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with Æschylus, Sophocles, and Euripides, the three tragic poets unequalled yet by any, and the best rule to all who endeavour to write tragedy. The circumscription of time wherein the whole drama begins and ends, is according to ancient rule and best example, within the space of twenty-four hours.

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THE ARGUMENT.

SAMPSON made captive, blind, and now in the prison al

Gaza, there to labour as in a common work-house, on a festiral day in the general cessation from labour, comes forth into the open air, to a place nigh, somewhat retired, there to sit awhile and bemoan his condition. Where he happens at length to be visited by certain friends and equals of his tribe, which make the chorus, who seek to comfort him what they can ; then by his old father Manoa, who endeavours the like, and withal tells him his purpose to procure his liberty by ransom ; and lastly, that this feast was proclaimed by the Philistines as a day of thanksgiving for their deliverance from the hands of Sampson, which yet more troubles him. Manoa then departs to prosecute his endeavour with the Philistine lords for Sampson's redemption ; who in the mean while is visited by other persons ; and lastly by a public officer to require his coming to the feast before the lords and people, to play or show his strength in their presence ; he at

first refuses, dismissing the public officer with absolute denial to come ; at length persuaded inwardly that this was from God, he yields to go along with him, who came now the second time with great threatenings to fetch him; the chorus yet remaining on the place, Manoa returns full of joyful hope, to procure ere long his son's deliverance ; in the midst of which discourse an Hebrew comes in haste, confusedly at first, and afterwards more distinctly relating the catastrophe, what Sampson had done to the Philistines, and by accident to himself; whereuith the tragedy ends.

THE PERSONS

SAMSON,
MANOAH, the Father of Samson.
DALILA, his Wife.
HARAPHA, of Gath.
Public Officer.
Messenger.
Chorus of Danites.

The scene before the Prison in Gaza

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SAMSON, [Attendant leading him.]
Sams. A LITTLE onward lend thiy guiding hand
To these dark steps, a little farther on;
For yonder bank hath choice of sun or shade :
There I am wont to sit, when any chance
Relieves me from my task of servile toil,
Daily' in the common prison else enjoin'd me,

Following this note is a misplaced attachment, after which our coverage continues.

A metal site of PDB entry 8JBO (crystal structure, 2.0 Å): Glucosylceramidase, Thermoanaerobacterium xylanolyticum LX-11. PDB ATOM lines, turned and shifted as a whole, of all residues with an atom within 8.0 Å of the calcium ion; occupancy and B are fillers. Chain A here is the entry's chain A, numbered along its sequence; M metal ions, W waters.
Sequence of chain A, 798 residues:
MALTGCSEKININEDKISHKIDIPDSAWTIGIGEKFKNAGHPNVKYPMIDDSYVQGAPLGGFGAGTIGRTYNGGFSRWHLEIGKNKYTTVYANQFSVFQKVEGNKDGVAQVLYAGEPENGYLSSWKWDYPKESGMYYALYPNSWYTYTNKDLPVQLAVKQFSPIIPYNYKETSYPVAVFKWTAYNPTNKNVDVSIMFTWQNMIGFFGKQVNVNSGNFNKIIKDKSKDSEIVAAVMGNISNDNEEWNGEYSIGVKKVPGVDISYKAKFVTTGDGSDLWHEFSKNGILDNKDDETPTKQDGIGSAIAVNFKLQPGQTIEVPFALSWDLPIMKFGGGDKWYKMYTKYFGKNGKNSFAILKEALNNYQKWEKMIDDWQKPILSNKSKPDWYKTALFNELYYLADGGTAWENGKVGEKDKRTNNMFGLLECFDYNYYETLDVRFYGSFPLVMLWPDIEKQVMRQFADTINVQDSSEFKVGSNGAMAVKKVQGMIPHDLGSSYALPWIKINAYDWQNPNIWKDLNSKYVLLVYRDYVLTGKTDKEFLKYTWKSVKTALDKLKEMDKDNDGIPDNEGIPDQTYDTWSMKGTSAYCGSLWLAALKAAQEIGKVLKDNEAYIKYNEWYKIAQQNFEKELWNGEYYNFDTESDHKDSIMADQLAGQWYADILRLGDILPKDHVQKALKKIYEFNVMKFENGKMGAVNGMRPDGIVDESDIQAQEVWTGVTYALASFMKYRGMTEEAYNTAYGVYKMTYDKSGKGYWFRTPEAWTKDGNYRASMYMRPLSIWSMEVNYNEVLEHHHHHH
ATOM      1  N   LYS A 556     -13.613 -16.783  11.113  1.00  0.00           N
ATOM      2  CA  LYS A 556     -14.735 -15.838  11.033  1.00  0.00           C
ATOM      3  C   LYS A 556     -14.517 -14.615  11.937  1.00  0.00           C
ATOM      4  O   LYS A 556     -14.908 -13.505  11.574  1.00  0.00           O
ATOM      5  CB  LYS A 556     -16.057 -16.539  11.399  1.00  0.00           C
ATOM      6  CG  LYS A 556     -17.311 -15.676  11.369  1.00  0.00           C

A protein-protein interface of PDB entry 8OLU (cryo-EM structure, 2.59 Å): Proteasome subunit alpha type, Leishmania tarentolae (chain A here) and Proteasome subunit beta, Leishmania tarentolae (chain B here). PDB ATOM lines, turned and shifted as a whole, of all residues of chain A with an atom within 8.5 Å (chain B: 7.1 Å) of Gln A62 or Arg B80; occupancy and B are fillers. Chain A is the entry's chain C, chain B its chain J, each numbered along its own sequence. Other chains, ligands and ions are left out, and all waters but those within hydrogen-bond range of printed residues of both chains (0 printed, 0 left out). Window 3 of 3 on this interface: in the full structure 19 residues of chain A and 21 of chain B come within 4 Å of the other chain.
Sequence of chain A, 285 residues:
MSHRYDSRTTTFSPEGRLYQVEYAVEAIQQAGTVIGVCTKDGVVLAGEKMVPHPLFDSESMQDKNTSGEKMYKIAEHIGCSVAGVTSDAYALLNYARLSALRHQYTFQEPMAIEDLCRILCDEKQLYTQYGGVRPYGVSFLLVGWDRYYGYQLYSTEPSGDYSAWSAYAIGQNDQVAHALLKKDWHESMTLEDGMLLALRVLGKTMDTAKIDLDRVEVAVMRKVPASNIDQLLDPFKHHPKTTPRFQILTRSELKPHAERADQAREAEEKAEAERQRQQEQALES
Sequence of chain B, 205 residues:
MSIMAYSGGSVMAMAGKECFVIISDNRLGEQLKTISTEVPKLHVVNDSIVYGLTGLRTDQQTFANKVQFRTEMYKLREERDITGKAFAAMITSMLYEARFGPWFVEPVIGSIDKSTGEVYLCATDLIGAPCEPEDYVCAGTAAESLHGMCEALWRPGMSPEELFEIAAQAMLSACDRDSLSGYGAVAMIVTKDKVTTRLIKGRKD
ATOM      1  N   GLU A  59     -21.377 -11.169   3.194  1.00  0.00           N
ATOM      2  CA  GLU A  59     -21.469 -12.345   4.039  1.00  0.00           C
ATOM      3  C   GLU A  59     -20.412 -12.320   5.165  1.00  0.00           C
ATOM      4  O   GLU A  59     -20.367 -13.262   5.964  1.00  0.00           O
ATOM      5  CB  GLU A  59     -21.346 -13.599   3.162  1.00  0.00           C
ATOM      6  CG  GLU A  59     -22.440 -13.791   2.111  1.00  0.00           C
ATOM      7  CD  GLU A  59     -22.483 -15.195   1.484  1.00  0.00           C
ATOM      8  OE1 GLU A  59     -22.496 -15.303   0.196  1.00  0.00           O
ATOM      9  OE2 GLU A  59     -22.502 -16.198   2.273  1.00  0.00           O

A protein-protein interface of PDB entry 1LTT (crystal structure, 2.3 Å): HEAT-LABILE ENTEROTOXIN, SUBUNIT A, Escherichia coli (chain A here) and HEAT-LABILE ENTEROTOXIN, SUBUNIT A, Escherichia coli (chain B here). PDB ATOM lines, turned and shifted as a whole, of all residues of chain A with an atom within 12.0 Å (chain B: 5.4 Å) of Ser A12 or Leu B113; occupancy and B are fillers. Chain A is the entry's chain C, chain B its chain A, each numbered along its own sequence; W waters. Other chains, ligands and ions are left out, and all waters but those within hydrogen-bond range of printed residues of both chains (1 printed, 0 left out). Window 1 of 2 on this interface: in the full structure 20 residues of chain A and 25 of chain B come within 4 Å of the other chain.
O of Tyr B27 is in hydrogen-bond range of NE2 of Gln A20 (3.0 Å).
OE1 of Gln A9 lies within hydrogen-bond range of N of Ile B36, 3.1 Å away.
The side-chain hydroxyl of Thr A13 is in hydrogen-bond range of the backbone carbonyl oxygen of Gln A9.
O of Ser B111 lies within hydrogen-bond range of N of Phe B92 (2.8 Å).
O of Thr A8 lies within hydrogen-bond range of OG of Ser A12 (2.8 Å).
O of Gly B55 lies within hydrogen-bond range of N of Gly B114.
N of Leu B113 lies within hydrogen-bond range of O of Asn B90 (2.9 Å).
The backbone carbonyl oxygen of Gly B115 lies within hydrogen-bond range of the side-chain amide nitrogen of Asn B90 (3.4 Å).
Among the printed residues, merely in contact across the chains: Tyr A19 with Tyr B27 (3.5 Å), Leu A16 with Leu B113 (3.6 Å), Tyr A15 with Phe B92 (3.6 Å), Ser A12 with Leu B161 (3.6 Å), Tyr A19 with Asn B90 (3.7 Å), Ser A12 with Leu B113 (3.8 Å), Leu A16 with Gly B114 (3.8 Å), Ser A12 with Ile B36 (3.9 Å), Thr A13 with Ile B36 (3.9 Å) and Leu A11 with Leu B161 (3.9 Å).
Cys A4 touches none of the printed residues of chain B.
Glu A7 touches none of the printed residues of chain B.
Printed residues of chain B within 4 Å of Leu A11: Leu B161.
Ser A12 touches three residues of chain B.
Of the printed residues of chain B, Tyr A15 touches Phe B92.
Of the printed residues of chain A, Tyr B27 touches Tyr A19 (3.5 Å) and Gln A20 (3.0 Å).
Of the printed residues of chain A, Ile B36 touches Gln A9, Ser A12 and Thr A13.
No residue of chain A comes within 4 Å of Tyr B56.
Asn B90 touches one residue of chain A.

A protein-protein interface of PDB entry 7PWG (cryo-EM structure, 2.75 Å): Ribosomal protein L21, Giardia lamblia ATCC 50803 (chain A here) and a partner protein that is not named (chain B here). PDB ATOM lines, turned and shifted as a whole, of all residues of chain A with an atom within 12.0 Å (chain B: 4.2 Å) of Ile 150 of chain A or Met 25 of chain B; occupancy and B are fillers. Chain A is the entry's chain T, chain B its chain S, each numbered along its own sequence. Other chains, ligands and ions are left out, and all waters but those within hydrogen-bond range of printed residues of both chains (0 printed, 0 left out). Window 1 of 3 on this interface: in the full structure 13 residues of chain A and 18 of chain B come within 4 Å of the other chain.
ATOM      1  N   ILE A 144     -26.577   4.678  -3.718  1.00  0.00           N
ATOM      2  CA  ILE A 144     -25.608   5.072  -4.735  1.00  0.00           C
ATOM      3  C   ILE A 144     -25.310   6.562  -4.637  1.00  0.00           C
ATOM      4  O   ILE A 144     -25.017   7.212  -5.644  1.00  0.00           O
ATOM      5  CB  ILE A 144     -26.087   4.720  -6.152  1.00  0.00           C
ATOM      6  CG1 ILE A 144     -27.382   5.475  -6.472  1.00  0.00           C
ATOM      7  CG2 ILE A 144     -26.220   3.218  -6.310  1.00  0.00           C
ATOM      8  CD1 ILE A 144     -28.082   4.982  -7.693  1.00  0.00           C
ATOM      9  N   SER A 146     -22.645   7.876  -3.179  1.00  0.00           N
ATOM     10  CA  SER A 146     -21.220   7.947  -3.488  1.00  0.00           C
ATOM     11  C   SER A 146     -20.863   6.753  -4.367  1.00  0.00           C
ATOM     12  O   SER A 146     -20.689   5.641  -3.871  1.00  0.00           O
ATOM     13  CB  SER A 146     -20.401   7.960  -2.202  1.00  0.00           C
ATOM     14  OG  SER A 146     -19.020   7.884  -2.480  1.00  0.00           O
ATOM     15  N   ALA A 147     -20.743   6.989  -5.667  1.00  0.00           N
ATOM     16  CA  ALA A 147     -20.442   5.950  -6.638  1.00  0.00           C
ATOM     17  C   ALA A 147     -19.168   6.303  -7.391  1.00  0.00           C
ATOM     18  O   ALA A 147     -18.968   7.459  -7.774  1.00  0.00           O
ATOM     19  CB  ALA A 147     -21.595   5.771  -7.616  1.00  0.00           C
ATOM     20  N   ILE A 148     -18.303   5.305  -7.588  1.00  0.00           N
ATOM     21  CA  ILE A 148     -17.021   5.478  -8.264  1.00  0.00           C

Where I, a pris'ner chain'd, scarce freely draw
The air imprison'd also, close and damp,
Unwholesome draught: but here I feel amends,
The breath of heav'n fresh blowing, pure and sweet,
With day-spring born; here leave me to respire.
This day a solemn feast the people hold
To Dagon their sea-idol, and forbid
Laborious works, unwillingly this rest
Their snperstition yields me; bence with leave
Retiring from the pop'lar noise, I seek
This mufrequented place to find some case,
Ease to the body some, none to the mind
From restless thoughts, that, like a deadly swarm
Of hornets arm’d, no sooner found alone,
But rush npon me thronging, and present
Times past, what once I was, and what am now.
O wherefore was my birth from Ileav'n foretold
Twice by an angel, wlo at last in sight
Of both my parents all in flames ascended
From off the altar, where an ofl'ring burn'd,
As in a fiery column charioting
His God-like presence, and from some great act

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Or benefit reveal'd to Abraham's race?
Why was iny breeding order'd and prescrib'd
As of a person separate to God,
Desgu'd for great exploits; if I must die
Betray 1, captiv'd, and both my eyes put out,
Made of ny enemies the scorn and gaze;
To grind in brazen fetters under task
With this heav'n-gifted strength? O glorious strength,
Put in the labour of a beast, debas'd
Lower han bondslave! promise was that I
Should Israel from Philistian yoke deliver;
Ask for this great deliverer now, and find him
Eyeless in Gaza at the mill with slaves,
Himself in bonds under Philistian yoke:
Yet stay, let me not rashly call in doubt
Divine prediction; what if all foretold
Had been fulfill'd but through mine own default,
Whom have I to complain of but myself,
Whó this high gist of strength committed to me,
In what part lodg'd, how easily hereft me,
Under the seal of silence could not keep,
But weakly to a woman must reveal it,
O’ercome with importunity and tears?
O impotence of mind, in body strong!
But what is strength without a double share
Of wisdom? vast, unwieldy, burthensome,
Proudly secure, yet liable to fall
By weakest suhtleties, not made to rule,
But to subserve where wisdom bears command!
God, when he gave me strength, to shew withal
How slighi the gift was, hung it in my hair.
But peace, I must not quarrel with the will
Of highest dispensation, which herein

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